In situ mechanical and molecular investigations of collagen/apatite biomimetic composites combining Raman spectroscopy and stress-strain analysis

Konstantinos Chatzipanagis, Christoph G. Baumann, Monica Sandri, Simone Sprio, Anna Tampieri, Roland Kröger

Research output: Contribution to journalArticlepeer-review

27 Scopus citations


We report the design, fabrication and application of a novel micro-electromechanical device coupled to a confocal Raman microscope that enables in situ molecular investigations of micro-fibers under uniaxial tensile load. This device allows for the mechanical study of micro-fibers with diameters in the range between 10 and 100 μm and lengths of several hundred micrometers. By exerting forces in the mN range, the device enables an important force range to be accessed between that of atomic force microscopy and macroscopic stress-strain measurement devices. The load is varied using a stiffness-calibrated glass micro-needle driven by a piezo-translator during simultaneous Raman microscopy imaging. The method enables experiments probing the molecular response of micro-fibers to external stress. This set-up was applied to biomimetic non-mineralized and mineralized collagen micro-fibers revealing that above 30% mineralization the proline-related Raman band shows a pronounced response to stress, which is not observed in non-mineralized collagen. This molecular response coincides with a strong increase in the Young's modulus from 0.5 to 6 GPa for 0% and 70% mineralized collagen, respectively. Our results are consistent with a progressive interlocking of the collagen triple-helices by apatite nanocrystals as the degree of mineralization increases. Statement of Significance Collagen and apatite are the main constituents regulating the mechanical properties of bone. Hence, an improved understanding of the impact of mineralization on these properties is of large interest for the scientific community. This paper presents systematic studies of synthetic collagen microfibers with increasing apatite content and their response to tensile stress by using a novel self-made electromechanical device combined with a Raman spectrometer for molecular level studies. The impact of apatite on the mechanical and molecular response of collagen is evaluated giving important insights into the interaction between the mineral and organic phases. Therefore our findings expand the fundamental understanding of the mechanics of the apatite/collagen system relevant for the design of bio-composites with similar bio-mimicking properties for e.g. bone regrowth in medical applications.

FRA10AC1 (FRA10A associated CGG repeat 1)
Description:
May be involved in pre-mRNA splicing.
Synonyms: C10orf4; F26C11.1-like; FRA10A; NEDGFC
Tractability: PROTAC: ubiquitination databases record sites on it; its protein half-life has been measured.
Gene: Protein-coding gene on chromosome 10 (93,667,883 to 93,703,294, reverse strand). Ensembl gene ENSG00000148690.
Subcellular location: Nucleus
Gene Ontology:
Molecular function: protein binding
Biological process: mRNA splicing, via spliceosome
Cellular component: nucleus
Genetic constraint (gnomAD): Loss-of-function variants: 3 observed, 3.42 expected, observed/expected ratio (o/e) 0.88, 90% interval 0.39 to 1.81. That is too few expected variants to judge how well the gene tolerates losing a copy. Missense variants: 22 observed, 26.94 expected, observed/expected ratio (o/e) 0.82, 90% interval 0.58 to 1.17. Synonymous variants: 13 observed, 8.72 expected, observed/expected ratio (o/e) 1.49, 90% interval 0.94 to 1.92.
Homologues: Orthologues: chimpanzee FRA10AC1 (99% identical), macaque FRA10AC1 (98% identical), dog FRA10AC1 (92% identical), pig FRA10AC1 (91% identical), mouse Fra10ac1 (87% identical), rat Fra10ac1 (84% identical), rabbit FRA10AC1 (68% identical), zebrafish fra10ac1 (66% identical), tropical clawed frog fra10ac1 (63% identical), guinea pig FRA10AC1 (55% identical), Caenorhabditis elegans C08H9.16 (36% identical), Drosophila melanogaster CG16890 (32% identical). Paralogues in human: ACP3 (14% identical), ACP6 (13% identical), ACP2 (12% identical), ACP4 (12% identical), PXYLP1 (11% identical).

Original languageEnglish (US)
Pages (from-to)278-285
Number of pages8
JournalActa Biomaterialia
StatePublished - Dec 1 2016


  • Apatite
  • Biomineralization
  • Collagen
  • Raman spectroscopy
  • Tensile stress

ASJC Scopus subject areas

  • Biotechnology
  • Biomaterials
  • Biochemistry
  • Biomedical Engineering
  • Molecular Biology


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